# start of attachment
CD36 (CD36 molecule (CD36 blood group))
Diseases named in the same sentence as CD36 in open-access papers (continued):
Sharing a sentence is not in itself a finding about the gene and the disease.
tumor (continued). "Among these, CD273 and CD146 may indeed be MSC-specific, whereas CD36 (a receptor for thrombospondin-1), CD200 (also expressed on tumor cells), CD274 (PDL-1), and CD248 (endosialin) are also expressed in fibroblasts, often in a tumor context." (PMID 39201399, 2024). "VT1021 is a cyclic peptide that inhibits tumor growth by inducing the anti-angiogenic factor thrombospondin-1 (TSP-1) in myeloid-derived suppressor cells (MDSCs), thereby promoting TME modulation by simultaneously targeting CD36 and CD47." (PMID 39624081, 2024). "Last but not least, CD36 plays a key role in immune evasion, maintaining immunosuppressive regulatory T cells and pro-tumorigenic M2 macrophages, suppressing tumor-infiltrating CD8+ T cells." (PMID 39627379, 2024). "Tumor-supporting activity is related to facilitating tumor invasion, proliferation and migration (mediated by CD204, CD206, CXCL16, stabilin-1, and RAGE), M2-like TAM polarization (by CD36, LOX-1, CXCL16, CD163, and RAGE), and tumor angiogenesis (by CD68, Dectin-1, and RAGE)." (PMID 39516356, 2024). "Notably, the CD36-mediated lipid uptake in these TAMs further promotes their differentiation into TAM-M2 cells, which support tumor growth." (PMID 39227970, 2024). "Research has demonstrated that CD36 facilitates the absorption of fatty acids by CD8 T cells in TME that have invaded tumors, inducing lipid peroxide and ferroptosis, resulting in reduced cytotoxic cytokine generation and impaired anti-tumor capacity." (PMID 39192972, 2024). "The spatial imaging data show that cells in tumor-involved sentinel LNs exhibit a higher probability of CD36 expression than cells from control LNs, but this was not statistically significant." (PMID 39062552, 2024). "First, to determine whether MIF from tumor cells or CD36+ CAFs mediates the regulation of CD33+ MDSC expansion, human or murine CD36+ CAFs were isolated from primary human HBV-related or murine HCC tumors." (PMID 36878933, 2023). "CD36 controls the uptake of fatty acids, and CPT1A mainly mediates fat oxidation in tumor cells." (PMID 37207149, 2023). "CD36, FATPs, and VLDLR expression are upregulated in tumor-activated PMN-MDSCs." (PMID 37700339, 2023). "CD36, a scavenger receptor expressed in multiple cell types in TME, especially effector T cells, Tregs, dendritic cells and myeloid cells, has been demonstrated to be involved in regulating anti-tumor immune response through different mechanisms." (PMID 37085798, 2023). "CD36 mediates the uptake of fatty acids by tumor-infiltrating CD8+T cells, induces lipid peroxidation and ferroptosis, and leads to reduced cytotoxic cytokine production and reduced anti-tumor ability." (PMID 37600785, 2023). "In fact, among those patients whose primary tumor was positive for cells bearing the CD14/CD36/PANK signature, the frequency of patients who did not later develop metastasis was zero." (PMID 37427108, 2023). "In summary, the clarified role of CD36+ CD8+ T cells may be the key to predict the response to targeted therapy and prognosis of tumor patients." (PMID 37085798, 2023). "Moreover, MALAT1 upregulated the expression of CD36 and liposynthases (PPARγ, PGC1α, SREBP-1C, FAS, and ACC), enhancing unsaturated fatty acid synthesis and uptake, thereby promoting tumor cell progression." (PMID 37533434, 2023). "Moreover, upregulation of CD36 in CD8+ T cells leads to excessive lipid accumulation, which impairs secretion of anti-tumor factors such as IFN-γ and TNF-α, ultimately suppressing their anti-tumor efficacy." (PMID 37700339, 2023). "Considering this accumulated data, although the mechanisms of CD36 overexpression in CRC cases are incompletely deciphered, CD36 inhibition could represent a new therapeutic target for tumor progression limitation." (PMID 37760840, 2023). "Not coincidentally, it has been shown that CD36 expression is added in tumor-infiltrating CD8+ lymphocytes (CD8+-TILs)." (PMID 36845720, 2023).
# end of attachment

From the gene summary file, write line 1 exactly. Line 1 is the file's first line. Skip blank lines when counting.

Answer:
CD36 (CD36 molecule (CD36 blood group))